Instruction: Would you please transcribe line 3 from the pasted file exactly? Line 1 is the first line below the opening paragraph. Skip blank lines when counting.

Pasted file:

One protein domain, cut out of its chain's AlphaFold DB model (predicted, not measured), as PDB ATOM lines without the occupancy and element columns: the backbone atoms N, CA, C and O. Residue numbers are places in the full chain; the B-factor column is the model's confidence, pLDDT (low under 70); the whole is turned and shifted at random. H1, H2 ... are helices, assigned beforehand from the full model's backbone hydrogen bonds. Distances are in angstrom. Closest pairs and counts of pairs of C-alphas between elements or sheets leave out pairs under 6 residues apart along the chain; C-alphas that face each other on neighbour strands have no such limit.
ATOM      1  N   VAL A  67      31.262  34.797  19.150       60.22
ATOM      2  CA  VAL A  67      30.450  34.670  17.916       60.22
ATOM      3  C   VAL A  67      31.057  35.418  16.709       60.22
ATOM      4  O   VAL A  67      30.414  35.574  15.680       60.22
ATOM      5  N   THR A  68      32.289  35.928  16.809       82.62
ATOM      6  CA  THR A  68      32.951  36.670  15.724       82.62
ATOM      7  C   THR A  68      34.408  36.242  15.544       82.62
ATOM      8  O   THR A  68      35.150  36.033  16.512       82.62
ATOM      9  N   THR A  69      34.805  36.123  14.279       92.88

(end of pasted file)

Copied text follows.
ATOM      3  C   VAL A  67      31.057  35.418  16.709       60.22